When I went the UK, I thought I had a pretty good idea of what to expect – turns out, there were a couple of things I wish I’d have known! Below are the 10 things America did not teach me about England and the English people:
1. They are quite serious about their tea and biscuits.
I should have expected this coming into England, right? I had no idea there would be actual, sometimes daily, arguments about which brand of biscuit or type of tea is the best.
- Biscuits with or without creme filling?
- Chocolate flavor or original?
- Earl grey or Yorkshire tea?
- Milk poured before or after the tea?
Yes – these are real debates, and you’ll quickly need to decide on a preference to be prepared for the questions!
2. And I thought the South had hospitality!
Thank you. Cheers! No worries. Sorry!
I was surprised to see just how polite English people were, and I mean just about all of them! They apologize when you run into them, they say “thank you” when they open the door and you’re simply standing there, they even say “cheers” when they pick up your dishes from the table!
Their unceasing politeness is just an additional perk to this wonderful country!
3. Conversation go-to: Weather
The Brits really do love to talk about their bipolar weather. In the 3 weeks since I’ve been here, I’ve witnessed Summer heat, Fall chills, fast and stagnant winds, and 72 hours of straight overcast.
The constant change always gives you a topic of conversation which they are more than happy to elaborate on!
4. I can’t keep up to speed – or any measurements in general
So this has been super confusing to me personally since I’ve been here.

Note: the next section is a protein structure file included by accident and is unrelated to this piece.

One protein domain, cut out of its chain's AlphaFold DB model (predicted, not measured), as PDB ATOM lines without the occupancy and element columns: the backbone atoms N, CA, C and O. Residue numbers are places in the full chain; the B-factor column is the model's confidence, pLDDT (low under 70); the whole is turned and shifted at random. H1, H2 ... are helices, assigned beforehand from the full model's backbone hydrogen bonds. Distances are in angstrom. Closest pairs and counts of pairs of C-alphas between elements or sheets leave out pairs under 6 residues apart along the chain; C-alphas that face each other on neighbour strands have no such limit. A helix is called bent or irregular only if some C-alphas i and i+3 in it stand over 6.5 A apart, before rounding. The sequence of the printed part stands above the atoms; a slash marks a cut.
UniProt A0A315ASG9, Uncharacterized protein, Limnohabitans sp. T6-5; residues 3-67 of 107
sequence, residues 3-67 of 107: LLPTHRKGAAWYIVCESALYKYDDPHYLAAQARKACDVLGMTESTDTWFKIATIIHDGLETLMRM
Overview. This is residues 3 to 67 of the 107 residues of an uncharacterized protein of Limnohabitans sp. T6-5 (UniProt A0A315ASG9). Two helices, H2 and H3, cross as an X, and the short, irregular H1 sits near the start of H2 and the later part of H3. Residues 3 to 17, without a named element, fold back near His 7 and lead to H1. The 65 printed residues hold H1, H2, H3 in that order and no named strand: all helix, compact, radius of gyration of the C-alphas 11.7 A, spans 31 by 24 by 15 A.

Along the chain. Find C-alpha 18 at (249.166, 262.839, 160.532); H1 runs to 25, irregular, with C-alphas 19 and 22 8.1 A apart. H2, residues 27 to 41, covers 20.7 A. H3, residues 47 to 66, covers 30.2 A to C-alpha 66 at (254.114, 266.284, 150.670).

While running on the treadmill, I have to convert my speed from kilometers/hr to a more comfortable MPH and my distance from kilometers to miles.
Same thing with the weights I use for weight training – they are all in kilograms, so I have to convert to pounds. (the Converter+ app has been a lifesaver!)
On the road they use MPH for speed and miles for distance!
And while they mainly use the metric system (cm, km, kg, etc) for measurements they also use inches and things like stones (equal to 14 lbs) for height and weight.
I’m still pretty confused on this one, but I’m learning!
5. To the left, to the left – if you want to get stepped on!
This is just a friendly PSA: if you’re not actively moving up on the escalator, step to the right for leisure and let the more active commuters pass by on the left.
They are polite, but they won’t be too keen about a missed commute!
6. They sure love some “Mac-ee’s”!
Although the English slang for America’s beloved McDonalds is just a little bit off from ours, they may enjoy it even more than we do!
Mac-ee’s along with KFC, I’ve come to find, are some of their favorite go-to roadtrip/post sporting event food!
Not so different from Americans after all, huh?
7. Pronunciation is HARD.
I’ve recently begun to question my English knowledge since moving to England.
My school is in the town of Loughborough, pronounced “luf-bra”, not to be confused with Edinburgh, pronounced “ed-in-buh-ruh”. There’s a handful that will get you stopped up (or maybe just me), like “Godmanchester”, “Worcestershire”, and “Durham”.
If you want to get ahead of the game, check out 19 British place names you’ve been mispronouncing. Or just be prepared to get corrected pretty often (I’ve gotten used to it!)
8. Small talk everywhere you go!
My experience with the English has been amazing so far. They are so inquisitive and truly curious about international students and their motives to coming to uni in their country! They are friendly and talkative, so don’t be afraid to strike up a quick conversation anywhere you go!
9. Finally I’m not running behind!
try to live by to the best of my ability (if life doesn’t intervene that is).
Follow my Instagram account for more updates on daily life here in England! @destinyacrossthepond